If you recently learned that you are the beneficiary of real property as part of an inheritance you received, you may have questions about your rights and responsibilities related to the inheritance. Specifically, you may be wondering if you are required to pay an inheritance tax on the property. We’ll explain when inheritance taxes might be owed on the property you inherited.
Federal Gift and Estate Taxes
The federal gift and estate tax is a tax that is imposed by the federal government on all qualifying gifts made by a taxpayer during his/her lifetime and all assets owned by the taxpayer at the time of death. For example, if you made gifts of assets during your lifetime valued at $8 million and you owned assets valued at $10 million at the time of your death, your estate would be subject to federal gift and estate taxes for the combined value of $18 million at a tax rate of 40 percent. Without any deductions, your estate would lose a shocking $7.2 million to federal gift and estate taxes. Any federal gift and estate taxes that are due from your estate must be paid during the probate of your estate after your death.
The good news is that every taxpayer is entitled to make use of the lifetime exemption to reduce the amount of gift and estate taxes owed by their estate. ATRA set the lifetime exemption amount at $5 million, to be adjusted for inflation each year. In 2018, the President signed tax legislation into law that changed the lifetime exemption amount for several years to come. Under the new law, the exemption amounts doubled. These exemption amounts are scheduled to increase with inflation each year until 2025. On January 1, 2026, the exemption amounts are scheduled to revert to the 2017 levels, adjusted for inflation.
Is There a State Gift and Estate Tax?
Each individual state decides whether to impose a state level gift and estate tax. In most states that impose an estate tax, the tax is similar to its federal counterpart. For example, most states only tax estates valued over a certain dollar value. As of 2020, 12 states plus the District of Columbia impose an estate tax; however, the State of California is not one of them.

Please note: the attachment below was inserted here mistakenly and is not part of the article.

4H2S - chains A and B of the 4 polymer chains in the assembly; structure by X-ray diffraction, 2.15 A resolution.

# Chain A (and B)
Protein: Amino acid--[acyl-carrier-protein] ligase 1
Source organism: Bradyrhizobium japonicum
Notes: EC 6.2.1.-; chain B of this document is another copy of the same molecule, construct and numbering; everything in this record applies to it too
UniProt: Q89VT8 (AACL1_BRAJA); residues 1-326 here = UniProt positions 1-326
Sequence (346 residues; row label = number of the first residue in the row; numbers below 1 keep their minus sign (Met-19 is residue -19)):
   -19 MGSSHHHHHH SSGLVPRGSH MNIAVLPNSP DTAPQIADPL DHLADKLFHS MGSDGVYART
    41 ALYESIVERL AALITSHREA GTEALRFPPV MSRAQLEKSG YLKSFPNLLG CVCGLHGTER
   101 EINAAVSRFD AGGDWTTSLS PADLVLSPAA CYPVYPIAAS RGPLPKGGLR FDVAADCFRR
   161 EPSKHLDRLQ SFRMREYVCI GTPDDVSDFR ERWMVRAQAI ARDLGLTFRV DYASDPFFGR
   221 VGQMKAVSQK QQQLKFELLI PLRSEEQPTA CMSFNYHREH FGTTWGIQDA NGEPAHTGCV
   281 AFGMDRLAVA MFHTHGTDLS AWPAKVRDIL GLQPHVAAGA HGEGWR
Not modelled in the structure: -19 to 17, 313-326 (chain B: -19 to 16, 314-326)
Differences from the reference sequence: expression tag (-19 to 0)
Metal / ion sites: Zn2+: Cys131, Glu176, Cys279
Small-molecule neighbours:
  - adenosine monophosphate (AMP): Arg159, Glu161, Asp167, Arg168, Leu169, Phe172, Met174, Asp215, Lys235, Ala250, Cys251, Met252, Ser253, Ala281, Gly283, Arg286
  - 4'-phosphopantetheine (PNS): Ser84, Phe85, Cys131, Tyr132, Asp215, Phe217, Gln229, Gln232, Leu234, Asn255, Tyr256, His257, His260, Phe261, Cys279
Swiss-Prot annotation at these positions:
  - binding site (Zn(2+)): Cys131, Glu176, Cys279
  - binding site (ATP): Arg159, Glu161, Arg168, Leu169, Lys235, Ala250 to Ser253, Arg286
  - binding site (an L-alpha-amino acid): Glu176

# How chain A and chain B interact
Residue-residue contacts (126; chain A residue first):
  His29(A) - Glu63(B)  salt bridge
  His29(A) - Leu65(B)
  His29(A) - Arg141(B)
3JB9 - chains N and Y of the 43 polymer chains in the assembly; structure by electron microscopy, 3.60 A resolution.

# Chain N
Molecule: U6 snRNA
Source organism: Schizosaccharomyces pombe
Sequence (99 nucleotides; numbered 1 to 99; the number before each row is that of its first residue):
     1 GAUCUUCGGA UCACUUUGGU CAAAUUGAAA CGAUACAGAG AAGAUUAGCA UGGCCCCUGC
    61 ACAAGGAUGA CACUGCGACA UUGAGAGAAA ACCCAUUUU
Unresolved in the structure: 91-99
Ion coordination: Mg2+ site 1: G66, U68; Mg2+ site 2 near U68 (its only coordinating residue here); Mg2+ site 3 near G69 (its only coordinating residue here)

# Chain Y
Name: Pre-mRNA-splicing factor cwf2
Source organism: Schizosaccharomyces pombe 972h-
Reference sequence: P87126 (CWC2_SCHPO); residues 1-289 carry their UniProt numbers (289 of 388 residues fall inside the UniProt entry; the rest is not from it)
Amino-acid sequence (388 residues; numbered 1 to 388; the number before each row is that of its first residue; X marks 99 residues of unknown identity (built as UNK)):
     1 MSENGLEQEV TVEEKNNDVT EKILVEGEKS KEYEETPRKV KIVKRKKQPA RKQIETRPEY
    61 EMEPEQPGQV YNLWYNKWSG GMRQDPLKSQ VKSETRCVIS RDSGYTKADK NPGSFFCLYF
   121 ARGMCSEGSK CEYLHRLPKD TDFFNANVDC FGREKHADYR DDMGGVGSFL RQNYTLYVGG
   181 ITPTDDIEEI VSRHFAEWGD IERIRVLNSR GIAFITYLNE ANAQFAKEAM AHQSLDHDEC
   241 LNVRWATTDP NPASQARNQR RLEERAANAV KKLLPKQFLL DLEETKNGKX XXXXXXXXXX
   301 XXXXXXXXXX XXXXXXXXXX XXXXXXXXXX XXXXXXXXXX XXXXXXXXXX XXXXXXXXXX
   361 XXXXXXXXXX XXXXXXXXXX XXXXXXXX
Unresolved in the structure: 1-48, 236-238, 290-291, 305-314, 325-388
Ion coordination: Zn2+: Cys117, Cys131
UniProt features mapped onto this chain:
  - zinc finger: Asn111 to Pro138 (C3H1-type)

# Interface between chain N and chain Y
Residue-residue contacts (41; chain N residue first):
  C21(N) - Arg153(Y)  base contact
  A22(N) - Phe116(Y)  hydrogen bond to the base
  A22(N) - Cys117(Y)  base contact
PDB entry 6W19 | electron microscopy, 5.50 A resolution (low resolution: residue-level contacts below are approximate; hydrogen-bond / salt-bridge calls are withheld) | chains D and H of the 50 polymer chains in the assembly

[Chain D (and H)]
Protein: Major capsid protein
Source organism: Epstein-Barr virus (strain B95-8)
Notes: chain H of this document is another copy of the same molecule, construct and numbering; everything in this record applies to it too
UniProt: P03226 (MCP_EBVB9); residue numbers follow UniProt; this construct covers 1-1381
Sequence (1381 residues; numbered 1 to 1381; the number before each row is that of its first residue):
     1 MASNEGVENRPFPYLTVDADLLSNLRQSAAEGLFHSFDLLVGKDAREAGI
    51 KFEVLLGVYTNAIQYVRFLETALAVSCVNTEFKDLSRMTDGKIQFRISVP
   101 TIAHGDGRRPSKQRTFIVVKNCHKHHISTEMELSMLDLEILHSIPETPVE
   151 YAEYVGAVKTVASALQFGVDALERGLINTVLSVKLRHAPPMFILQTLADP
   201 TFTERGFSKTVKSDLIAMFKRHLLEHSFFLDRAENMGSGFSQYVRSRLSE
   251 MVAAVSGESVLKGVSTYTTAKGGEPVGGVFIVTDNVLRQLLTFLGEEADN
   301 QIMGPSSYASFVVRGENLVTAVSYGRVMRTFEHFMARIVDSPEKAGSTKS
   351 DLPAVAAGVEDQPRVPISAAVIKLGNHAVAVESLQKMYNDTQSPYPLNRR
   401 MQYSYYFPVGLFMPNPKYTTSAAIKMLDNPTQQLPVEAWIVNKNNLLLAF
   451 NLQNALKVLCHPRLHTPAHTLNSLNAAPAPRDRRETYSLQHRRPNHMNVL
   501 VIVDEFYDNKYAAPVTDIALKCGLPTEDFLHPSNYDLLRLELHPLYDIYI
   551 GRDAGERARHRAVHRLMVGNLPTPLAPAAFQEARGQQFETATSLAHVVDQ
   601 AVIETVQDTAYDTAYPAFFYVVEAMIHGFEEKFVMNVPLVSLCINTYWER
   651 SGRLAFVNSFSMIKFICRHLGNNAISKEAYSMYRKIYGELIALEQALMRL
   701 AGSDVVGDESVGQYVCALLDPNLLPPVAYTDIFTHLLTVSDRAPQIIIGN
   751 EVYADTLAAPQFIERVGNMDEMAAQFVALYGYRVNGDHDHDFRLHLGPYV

What Is an Inheritance Tax?
The terms “estate tax” and “inheritance tax” are frequently used interchangeably; however, they are distinct types of taxation. Although both impose a tax on assets left behind by a decedent, the similarities end there. Gift and estate taxes – both at the federal and state levels– are calculated based on the total value of probate assets left behind by a decedent. If a decedent’s estate does owe estate taxes, that tax must be paid during the probate of the estate using available estate assets. For example, if you leave behind an estate valued at $18 million, the full amount (minus the lifetime exemption) would be subject to federal (and sometimes state) estates taxes and the tax must be paid prior to the assets leaving the estate.
An inheritance tax, on the other hand, is a tax imposed only on the value of assets inherited from an estate by a beneficiary. Moreover, the tax is paid by the beneficiary after the assets have been transferred out of the estate. Using the above example, imagine that you were a resident of a state with an inheritance tax and that you made a gift of $5 million to your son Sam. Sam would be responsible for paying the inheritance tax.
Does California Impose an Inheritance Tax?
As of 2020, only six states impose an inheritance tax and California is not one of them. Be careful, however, if you inherited property located in another state. If that state levies an inheritance tax, you could be responsible for paying the tax even though you are not a resident of that state. Always check with an experienced probate attorney if you inherit property to ensure that you understand what taxes, if any, must be paid on the inheritance.
Please download our FREE estate planning checklist. If you have additional questions or concerns about inheritance or estate taxes, contact us at the Northern California Center for Estate Planning & Elder Law by calling (916)-437-3500 or by filling out our online contact form.
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